Robinhood eases trading restrictions on GameStop, AMC, Express, and some other stocks; users can now buy four shares of GameStop, up from one (Maggie Fitzgerald/CNBC)

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The logo of trading app Robinhood is displayed on a smartphone.
Olivier Douliery | AFP via Getty Images

Robinhood started easing trading restrictions on Monday, raising its trading limit on GameStop to four shares from a single share.

Robinhood’s changes are slight. Clients that already own more than four shares of GameStop cannot buy any new shares.

The small ease of restrictions comes amid another cash injection for the free stock trading pioneer.

The brokerage also raised the limits on AMC Entertainment, Express, Koss and a few of the other eight restricted stocks. Here are the new restrictions.

Robinhood restricts trade on certain shares
Source: Robinhood

Amid an increase in capital requirements from the SEC and the Depository Trust & Clearing Corporation, Robinhood put restrictions on certain stocks and options amid a retail investing frenzy in heavily shorted names last week. Reddit-obsessed traders drove GameStop’s stock up more than 400% in an effort to crush the hedge fund’s shorting the name.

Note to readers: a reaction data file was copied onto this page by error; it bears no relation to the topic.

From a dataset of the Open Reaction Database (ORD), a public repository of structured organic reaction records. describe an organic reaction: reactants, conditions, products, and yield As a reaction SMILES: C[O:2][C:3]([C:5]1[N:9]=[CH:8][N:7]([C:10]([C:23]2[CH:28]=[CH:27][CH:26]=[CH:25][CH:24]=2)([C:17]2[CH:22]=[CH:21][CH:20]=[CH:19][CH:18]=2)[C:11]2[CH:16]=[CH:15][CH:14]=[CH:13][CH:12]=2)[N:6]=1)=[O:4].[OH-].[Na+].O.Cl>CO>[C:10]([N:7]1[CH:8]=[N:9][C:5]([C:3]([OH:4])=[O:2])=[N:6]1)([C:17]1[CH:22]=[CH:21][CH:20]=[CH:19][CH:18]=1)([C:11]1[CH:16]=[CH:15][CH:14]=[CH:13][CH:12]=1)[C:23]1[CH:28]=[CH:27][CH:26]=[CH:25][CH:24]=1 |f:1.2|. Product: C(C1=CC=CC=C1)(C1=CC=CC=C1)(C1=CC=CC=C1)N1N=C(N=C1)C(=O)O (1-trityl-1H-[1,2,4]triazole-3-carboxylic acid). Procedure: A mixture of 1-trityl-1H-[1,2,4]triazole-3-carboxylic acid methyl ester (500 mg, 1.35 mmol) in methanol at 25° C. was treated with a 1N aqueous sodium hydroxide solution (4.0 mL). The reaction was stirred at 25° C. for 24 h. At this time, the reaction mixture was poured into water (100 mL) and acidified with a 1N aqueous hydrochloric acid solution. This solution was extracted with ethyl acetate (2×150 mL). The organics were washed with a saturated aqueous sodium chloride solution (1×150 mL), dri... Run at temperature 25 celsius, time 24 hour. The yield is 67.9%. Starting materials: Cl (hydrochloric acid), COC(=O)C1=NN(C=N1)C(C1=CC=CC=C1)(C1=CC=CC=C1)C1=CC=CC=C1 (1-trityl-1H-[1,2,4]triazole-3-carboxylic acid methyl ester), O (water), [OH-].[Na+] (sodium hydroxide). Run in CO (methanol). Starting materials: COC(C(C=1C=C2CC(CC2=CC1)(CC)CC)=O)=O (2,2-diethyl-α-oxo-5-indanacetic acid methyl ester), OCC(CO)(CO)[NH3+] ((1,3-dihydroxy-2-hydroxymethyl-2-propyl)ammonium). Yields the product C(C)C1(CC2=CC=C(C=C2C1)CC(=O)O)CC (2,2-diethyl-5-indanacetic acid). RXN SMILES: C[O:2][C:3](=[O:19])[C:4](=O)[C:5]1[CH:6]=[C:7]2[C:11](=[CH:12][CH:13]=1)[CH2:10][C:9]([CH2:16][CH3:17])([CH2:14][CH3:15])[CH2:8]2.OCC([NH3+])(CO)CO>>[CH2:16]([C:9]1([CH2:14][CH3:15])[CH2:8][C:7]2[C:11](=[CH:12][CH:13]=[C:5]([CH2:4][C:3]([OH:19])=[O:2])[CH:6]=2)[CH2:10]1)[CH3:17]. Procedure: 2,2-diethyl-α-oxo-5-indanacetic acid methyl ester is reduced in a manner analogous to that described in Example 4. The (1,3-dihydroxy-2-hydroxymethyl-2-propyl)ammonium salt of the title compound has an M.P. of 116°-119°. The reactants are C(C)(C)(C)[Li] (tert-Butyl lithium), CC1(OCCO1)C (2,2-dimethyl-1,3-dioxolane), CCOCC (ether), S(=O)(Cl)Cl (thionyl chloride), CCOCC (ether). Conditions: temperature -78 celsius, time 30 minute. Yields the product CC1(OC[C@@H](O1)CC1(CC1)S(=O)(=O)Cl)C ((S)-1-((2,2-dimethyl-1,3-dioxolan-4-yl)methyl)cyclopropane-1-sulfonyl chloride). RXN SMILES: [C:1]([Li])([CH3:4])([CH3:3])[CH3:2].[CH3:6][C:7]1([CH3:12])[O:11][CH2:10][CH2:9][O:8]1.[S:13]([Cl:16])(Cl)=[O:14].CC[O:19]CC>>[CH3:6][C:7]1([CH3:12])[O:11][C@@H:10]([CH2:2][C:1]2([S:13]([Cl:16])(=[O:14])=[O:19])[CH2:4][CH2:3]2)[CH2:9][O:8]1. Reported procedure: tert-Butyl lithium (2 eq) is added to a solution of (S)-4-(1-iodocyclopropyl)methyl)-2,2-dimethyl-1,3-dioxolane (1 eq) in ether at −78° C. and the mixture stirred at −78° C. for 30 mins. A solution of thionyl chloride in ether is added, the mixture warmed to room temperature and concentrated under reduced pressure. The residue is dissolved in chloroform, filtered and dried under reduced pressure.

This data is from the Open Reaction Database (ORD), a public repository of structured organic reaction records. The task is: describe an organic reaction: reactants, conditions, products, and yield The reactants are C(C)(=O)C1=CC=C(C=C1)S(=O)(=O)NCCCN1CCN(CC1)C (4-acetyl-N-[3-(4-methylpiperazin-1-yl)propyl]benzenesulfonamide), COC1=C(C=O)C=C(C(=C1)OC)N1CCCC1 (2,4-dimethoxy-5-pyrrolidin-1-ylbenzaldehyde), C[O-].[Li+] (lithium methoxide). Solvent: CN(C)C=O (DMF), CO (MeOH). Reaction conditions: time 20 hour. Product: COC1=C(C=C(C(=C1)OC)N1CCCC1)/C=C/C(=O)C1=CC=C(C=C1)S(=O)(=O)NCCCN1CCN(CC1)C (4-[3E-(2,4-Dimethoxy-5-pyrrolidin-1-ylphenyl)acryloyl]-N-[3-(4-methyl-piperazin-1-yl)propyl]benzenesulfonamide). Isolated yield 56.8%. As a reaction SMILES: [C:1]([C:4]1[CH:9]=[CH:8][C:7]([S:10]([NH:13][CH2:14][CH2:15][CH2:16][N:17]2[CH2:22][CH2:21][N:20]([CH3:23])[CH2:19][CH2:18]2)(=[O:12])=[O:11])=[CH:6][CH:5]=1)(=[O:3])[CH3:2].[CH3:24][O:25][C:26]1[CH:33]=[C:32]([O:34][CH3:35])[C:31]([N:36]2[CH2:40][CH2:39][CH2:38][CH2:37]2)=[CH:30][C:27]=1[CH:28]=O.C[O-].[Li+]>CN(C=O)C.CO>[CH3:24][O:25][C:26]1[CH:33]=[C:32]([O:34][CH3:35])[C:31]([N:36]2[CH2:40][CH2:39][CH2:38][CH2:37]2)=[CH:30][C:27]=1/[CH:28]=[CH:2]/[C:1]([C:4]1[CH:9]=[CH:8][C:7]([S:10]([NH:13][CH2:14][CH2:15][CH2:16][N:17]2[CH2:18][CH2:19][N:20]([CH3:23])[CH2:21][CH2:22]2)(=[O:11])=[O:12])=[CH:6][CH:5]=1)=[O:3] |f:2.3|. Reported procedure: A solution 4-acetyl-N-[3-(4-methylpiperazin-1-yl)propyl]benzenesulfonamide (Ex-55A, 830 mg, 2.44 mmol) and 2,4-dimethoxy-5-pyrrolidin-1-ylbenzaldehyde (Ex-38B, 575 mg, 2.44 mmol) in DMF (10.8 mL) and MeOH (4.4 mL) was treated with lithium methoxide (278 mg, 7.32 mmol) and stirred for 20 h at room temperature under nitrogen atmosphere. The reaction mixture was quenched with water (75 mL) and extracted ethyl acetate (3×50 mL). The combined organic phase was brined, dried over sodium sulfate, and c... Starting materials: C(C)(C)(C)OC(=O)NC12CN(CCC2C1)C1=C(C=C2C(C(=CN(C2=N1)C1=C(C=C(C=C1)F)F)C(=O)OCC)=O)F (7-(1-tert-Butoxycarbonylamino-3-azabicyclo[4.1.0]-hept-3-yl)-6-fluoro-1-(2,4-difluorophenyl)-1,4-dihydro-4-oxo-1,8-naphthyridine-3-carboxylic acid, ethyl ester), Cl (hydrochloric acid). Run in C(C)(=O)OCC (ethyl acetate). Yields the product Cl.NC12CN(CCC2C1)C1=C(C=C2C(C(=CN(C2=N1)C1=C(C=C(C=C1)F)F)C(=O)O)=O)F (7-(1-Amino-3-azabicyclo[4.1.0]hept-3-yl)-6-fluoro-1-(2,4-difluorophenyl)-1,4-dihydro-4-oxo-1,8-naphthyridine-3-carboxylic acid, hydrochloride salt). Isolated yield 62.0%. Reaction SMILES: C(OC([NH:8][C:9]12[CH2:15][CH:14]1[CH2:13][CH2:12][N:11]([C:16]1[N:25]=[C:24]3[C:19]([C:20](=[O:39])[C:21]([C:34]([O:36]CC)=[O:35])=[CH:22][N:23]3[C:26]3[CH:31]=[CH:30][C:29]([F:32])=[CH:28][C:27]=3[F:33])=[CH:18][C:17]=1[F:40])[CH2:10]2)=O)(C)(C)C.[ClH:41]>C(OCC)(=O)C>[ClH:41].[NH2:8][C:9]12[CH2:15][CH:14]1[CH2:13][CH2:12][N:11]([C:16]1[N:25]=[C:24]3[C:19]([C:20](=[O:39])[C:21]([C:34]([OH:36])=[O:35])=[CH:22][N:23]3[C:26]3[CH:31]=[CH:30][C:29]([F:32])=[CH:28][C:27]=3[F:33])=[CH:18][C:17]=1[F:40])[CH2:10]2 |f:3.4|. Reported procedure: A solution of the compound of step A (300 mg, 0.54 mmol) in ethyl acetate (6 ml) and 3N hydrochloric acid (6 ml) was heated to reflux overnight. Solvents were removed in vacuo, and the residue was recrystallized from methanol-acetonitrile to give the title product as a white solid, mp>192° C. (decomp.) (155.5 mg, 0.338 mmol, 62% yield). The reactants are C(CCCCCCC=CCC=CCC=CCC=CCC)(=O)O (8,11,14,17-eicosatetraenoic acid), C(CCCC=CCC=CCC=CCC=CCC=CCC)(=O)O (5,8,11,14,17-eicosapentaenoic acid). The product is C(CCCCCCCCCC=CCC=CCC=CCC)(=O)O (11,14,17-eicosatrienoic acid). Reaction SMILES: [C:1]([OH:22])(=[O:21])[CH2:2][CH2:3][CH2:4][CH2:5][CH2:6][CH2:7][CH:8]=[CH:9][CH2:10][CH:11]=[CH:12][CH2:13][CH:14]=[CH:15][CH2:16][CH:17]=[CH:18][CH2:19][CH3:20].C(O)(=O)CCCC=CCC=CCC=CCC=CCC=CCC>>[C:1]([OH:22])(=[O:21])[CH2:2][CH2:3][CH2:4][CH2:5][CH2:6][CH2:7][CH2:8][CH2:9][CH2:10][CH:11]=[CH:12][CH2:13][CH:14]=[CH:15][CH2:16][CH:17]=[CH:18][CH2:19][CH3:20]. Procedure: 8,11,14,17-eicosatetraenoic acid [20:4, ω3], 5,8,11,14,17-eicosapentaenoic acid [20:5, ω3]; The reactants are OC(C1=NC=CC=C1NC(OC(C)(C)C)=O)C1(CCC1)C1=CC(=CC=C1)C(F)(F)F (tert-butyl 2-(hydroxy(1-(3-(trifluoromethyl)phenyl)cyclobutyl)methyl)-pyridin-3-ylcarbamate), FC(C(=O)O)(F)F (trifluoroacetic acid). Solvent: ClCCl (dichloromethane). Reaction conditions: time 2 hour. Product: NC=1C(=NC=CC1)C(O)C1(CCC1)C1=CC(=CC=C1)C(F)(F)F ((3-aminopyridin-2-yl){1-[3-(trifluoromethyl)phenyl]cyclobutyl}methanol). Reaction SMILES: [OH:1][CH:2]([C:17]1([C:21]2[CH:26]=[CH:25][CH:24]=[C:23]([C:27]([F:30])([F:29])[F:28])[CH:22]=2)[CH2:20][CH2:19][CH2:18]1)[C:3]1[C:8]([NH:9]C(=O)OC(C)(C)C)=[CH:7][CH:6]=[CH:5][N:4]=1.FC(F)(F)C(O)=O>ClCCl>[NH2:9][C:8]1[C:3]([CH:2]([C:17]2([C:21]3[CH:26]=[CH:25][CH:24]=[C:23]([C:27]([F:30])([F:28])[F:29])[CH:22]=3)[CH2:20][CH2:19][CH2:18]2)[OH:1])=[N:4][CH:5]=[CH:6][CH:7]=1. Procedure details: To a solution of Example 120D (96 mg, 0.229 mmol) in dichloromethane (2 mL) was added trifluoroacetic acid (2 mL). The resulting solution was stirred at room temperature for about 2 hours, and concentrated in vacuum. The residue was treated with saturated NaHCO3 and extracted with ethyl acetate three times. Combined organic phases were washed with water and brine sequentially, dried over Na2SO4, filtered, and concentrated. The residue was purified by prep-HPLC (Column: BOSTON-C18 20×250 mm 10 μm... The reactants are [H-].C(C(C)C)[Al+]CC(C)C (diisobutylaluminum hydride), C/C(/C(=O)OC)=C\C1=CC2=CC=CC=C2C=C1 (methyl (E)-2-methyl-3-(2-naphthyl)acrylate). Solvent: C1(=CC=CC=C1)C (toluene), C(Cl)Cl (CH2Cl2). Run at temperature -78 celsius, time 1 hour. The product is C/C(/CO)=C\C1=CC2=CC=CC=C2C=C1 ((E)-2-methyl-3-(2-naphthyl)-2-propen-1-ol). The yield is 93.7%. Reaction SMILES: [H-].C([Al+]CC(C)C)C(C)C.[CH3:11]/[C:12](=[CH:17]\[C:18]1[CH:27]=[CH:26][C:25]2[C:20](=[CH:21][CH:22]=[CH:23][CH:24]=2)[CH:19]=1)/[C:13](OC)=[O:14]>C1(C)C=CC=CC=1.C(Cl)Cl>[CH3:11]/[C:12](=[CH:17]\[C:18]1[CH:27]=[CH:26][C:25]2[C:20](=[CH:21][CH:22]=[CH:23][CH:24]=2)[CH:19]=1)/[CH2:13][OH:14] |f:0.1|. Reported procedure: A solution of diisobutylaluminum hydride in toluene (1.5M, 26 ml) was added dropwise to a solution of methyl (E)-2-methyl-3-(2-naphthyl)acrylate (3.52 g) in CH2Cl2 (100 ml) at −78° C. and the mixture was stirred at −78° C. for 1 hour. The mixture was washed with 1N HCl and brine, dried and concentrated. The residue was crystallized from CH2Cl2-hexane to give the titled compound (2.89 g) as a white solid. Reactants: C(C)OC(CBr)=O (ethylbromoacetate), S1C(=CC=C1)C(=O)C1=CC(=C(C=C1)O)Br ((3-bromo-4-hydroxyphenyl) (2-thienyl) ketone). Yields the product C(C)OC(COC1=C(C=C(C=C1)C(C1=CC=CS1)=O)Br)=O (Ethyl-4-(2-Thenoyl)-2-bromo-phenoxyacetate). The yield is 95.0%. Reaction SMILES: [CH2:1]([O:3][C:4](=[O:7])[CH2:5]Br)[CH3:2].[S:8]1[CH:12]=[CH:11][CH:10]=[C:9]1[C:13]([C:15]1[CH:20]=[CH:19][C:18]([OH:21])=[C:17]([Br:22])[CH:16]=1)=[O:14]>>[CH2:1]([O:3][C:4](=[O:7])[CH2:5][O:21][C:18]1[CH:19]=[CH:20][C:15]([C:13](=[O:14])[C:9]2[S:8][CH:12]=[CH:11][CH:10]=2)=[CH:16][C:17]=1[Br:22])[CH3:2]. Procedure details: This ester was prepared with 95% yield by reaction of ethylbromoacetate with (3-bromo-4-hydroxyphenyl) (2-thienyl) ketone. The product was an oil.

However, while GameStop’s stock rose, regulatory bodies increased the amount that Robinhood needed to deposit at its clearinghouses in case the trades caused large losses. JMP Securities estimated requirements ballooned by a staggering $7.5 billion to $33.5 billion.

The restricted list tells clients how many shares and options contracts they can buy pertaining to a particular security and Robinhood appears to be rolling back some of its limitations. Now, Robinhood clients can buy 4 shares of GameStop, instead of just one.

GameStop shares were last down 17% after losing more than a third of their value.

Clients can buy 75 shares of AMC, higher than the earlier restriction of just 10 shares. Robinhood clients can now buy 200 shares of Express, instead of the previous cap of 20 shares. However, if a clients owns more than 200 shares of Express, they cannot buy anymore shares of the embattled retailer.

Nokia and BlackBerry trading limits remained the same.

Robinhood’s change in policies come amid news that the free stock trading pioneer raised another $2.4 billion from investors to support its record customer growth, the company said in a blog post on Monday. This adds to the $1 billion raised last week to shore up Robinhood’s balance sheet in anticipation of the rampant speculative trading. The company also tapped credit lines for more funds.

Th new funding round was led by Ribbit Capital, as well as existing investors ICONIQ, Andreessen Horowitz, Sequoia, Index Ventures, and NEA, Robinhood said.

This content was originally published HERE

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